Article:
Response: Shakespeare coat of arms

“…A rarity for a man from the theater…” Indeed.

Latest Shakespeare “find” more smoke & mirrors than ‘smoking gun’

 

IN this 400th anniversary year of Shakespeare’s death, the discoveries are coming fast and furious.* The latest is delineated in a 29 June piece in the New York Times that seems to be little more than a recycled press release (it should be noted that no press release concurrent with the discoveries was announced; the story sprang fully formed in the pages of the NYT). The documents in question, found at the College of Arms by Heather Wolfe, manuscript curator at Washington, DC’s Folger Shakespeare Library, relate to Shakespeare’s coat of arms, noting that they offer more insight into the man himself, particularly as a social climber. But this should come as no particular surprise given that the coat of arms information has been extant for centuries. The article itself references contemporary playwright Ben Jonson’s parody of the Stratford man as Sogliardo, with his motto ‘Not without right’ becoming ‘Not without mustard’, suggesting that even at the time his presumptions were regarded as ridiculous. Subsequently everyone from Edmund Malone to Robert Browning discussed his aspirations to rise in society. But despite numerous proofs as regards his aspirations to wealth, he never seemed collect on or admit to his family, his town, or anyone that he was the greatest poet/playwright of the age.

Puzzles the will…

This “discovery” seems to be a somewhat earlier illustration of the coat of arms, c. 1600, labelled ‘Shakespeare ye Player by Garter’. It is true that the illustration widely relied upon was a copy from 1700, which gave rise to some doubt and suspicion. But given that we already knew of the 1602 complaint by Ralph Brooke against William Dethick , Garter Principal King of Arms (hence the ‘by Garter’), the identification as ‘the player’ is hardly new news. Although it must be noted that those who doubted Shakespeare’s employment even as an actor could be justified in that any reference to him in that occupation comes posthumously, or post-dated… again by Ben Jonson.

Curiouser and curiouser

armsWhat is most puzzling, however, is Columbia University professor James Shapiro’s assertion that this is a “smoking gun.” How so? Of what? In 1600, when this document is purportedly dated (although both the NYT illustration and the Shakespeare Documented website are opaque as to the origins of this document; one version looks to be in a scrapbook of some kind—whose? and when?) Shakespeare was already a famous playwright. Mr. Shapiro’s own book, scant as it is on actual fact, relies heavily on the man’s prolificity as a playwright by 1599. Wouldn’t ‘Shakespeare ye playwright’ be a smokier gun? Or smokiest?  If anything, identifying the Stratford man as a player in 1600 reinforces the case stated by Doubters. In fact, citing ‘smoking gun’ evidence underscores the fact that the Stratford Shakspear (a spelling adopted by 19th scholars who noted how he spelt his name; Doubters simply agree) is by no means the prima facie candidate for the renowned playwright.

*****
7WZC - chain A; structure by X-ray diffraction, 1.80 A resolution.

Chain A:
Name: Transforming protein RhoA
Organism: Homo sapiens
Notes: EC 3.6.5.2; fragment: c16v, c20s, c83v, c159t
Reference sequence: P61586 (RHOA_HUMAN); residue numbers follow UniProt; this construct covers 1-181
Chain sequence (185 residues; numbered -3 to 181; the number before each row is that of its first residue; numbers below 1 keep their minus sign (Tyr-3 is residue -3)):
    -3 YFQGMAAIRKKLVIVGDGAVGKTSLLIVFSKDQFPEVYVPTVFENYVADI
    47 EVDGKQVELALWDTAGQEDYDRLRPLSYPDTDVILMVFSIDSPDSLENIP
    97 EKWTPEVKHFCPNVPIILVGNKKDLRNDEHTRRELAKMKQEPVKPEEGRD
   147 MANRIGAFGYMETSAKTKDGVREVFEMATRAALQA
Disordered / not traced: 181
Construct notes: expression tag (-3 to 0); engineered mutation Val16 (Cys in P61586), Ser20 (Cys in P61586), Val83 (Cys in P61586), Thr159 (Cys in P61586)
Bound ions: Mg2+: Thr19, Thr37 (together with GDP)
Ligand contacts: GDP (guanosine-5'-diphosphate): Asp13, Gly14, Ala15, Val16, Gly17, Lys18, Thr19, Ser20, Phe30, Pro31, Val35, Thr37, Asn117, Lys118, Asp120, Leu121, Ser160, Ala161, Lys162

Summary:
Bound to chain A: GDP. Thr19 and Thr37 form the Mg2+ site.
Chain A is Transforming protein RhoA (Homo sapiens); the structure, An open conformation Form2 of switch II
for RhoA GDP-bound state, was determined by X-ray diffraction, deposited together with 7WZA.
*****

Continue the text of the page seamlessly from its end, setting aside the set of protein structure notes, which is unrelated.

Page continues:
One reaction, from actor and co-founder of New York City’s UP Theatre, Rik Walter, directly addresses this point: “Here’s the really sly, underhanded part of the article. … He purposefully uses this phrase to imply a false syllogism: Stratford = Player. Player = Author. Therefore: Stratford = Author. This is par for the course for Shapiro: plant associations so closely together and so ambiguously (but don’t actually say it) as to leave the reader thinking it is actual fact. He is famous for this tactic. I guarantee that people come away from this article thinking, “Oh wow, smoking gun proof that clearly refutes the authorship question”.